China’s Weakness

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Keith Richburg of the Washington Post writes about the Chinese reaction toward the Nobel Peace Prize awarded to Liu Xiaobo, currently in prison for “inciting subversion of state power”:

Restaurant and bar owners in China have been summoned to local police stations and warned against allowing large gatherings on Friday. Some lawyers, writers and academics have been stopped at airports from boarding their flights; others have been forcibly taken to the countryside. Known activists are under house arrest. And today, several foreign media Web sites and television stations were blocked.

….China’s Communist government has lashed out ferociously since the award was announced, each day ratcheting up the rhetoric. Foreign embassies in Norway have been warned not to attend the Nobel ceremony or risk unspoken “consequences.”

….For all the fury directed outwardly, the fiercest reaction has been internal. Scores of activists, lawyers, professors — even the family members and aging parents of jailed dissidents — have been prohibited from leaving the country in recent days, or placed under house arrest, with their telephone and Internet lines cut. As the date of the Nobel ceremony drew closer, some were also told not to speak to reporters.

I’m trying to decide if this is a sign of strength or weakness. My first instinct is weakness: no country with any real confidence in itself or its future would overreact this insanely. But then I think back to other rising powers and I’m not so sure. This kind of furious jingoism is actually pretty common among countries feeling their oats, isn’t it? (Though perhaps, in recent times anyway, without the whole police state aspect of it.)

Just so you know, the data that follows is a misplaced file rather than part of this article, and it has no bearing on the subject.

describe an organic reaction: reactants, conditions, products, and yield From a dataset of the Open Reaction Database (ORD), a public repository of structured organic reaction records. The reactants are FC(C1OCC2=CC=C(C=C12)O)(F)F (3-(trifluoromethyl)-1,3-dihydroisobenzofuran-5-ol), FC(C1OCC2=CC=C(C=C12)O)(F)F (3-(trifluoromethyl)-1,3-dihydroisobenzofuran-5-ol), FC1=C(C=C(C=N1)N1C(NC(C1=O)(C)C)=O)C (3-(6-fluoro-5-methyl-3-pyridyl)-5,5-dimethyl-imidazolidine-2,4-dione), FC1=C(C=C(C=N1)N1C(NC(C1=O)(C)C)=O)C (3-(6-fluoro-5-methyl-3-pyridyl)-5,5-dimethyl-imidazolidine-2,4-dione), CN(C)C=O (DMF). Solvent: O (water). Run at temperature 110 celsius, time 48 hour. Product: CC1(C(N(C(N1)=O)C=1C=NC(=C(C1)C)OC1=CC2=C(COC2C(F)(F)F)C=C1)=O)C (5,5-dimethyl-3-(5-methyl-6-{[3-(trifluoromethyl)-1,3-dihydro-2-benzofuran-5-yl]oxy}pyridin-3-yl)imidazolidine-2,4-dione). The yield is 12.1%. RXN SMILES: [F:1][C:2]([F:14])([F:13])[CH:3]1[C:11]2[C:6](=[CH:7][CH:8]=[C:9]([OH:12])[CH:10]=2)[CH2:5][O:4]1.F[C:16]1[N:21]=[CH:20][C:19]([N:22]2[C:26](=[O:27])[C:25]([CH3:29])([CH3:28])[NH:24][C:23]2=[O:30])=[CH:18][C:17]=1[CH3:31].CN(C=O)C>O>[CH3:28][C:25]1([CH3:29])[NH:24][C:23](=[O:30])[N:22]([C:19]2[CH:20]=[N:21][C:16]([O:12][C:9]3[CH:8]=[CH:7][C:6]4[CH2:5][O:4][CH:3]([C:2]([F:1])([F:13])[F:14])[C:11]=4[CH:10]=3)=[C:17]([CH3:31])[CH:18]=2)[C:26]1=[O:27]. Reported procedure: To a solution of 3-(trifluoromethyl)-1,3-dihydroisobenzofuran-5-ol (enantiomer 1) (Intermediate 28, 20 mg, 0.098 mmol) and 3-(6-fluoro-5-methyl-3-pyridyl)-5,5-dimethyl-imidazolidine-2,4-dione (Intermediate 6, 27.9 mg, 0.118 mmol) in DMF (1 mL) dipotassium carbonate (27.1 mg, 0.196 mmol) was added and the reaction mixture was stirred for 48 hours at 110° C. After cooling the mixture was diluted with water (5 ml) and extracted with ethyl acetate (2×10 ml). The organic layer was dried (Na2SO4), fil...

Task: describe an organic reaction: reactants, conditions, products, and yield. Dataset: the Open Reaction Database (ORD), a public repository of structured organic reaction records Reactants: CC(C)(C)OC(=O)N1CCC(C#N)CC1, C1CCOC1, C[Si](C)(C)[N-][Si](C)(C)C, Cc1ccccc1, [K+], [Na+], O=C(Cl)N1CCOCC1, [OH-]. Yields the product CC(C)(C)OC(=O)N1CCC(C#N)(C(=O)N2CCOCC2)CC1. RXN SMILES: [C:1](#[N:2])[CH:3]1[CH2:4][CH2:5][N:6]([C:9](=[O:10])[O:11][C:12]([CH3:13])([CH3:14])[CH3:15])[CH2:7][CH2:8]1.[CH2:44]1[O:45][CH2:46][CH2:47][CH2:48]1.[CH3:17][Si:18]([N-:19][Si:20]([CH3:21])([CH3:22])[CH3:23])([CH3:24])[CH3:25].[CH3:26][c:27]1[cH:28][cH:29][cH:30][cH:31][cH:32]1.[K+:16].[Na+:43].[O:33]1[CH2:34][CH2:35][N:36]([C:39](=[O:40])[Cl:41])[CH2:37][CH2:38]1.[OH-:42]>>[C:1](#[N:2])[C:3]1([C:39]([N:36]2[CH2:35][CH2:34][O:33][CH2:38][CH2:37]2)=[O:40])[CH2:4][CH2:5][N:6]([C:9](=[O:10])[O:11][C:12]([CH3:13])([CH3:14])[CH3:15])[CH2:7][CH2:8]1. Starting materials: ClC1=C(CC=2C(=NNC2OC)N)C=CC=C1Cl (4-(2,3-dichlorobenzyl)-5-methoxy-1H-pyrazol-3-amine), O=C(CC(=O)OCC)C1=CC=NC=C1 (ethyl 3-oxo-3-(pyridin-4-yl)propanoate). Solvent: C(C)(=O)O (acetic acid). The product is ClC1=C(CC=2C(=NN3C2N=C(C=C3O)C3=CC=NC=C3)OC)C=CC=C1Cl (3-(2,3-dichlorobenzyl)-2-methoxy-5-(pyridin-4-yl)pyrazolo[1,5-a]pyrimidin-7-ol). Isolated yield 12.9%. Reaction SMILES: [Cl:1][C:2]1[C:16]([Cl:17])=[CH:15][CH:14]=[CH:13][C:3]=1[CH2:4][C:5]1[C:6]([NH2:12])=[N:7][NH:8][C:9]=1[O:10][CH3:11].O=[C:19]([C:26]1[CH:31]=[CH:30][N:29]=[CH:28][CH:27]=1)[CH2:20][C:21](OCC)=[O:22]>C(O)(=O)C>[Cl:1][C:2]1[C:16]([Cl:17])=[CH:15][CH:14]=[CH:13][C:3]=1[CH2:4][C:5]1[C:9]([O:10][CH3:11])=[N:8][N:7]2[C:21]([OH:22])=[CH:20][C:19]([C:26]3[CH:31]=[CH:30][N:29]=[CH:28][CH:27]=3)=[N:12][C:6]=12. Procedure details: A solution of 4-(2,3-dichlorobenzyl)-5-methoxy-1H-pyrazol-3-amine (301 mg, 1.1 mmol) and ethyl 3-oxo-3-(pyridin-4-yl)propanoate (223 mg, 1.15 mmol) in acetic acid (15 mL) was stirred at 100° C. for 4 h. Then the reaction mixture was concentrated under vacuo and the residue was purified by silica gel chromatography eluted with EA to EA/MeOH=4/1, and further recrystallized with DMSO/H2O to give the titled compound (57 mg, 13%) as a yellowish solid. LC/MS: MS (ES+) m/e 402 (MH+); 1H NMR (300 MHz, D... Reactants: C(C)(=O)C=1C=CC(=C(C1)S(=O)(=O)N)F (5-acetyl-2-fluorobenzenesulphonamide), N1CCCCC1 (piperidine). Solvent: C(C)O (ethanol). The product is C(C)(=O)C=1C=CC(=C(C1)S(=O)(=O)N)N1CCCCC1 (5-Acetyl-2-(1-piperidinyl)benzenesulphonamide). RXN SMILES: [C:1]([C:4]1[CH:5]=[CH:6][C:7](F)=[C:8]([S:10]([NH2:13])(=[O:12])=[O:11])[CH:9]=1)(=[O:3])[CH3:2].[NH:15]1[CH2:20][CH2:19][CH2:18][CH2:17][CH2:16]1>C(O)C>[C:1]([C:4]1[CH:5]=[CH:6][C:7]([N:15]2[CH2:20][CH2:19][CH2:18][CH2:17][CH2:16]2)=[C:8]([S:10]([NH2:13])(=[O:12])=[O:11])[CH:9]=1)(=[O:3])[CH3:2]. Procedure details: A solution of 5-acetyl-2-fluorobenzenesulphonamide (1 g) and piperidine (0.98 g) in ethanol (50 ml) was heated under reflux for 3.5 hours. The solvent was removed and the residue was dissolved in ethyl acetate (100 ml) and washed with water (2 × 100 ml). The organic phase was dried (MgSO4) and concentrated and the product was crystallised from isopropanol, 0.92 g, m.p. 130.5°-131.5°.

So….I’m not sure. Overall, I think the Chinese have been playing their hand badly over the past few years, and it’s going to bite them pretty hard the first time their economy starts to slow down a bit, which is almost inevitable sometime over the next decade or two. I’d be curious to hear what others have to say about this, though.

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SIX TRUTHS

Reclaiming power from those who abuse it often starts with telling the truth. And in "This Is How Authoritarians Get Defeated," MoJo's Monika Bauerlein unpacks six truths to remember during the homestretch of an election where democracy, truth, and decency are on the line.

Truth #1: The chaos is the point.

Truth #2: Team Reality is bigger than it seems.

Truth #3: Facebook owns this.

Truth #4: When we go to work, we're in the fight.

Truth #5: It's about minority rule.

Truth #6: The only thing that can save us is…us.

Please take a moment to see how all these truths add up, because what happens in the weeks and months ahead will reverberate for at least a generation and we better be prepared.

And if you think journalism like Mother Jones'—that calls it like it is, that will never acquiesce to power, that looks where others don't—can help guide us through this historic, high-stakes moment, and you're able to right now, please help us reach our $350,000 goal by October 31 with a donation today. It's all hands on deck for democracy.

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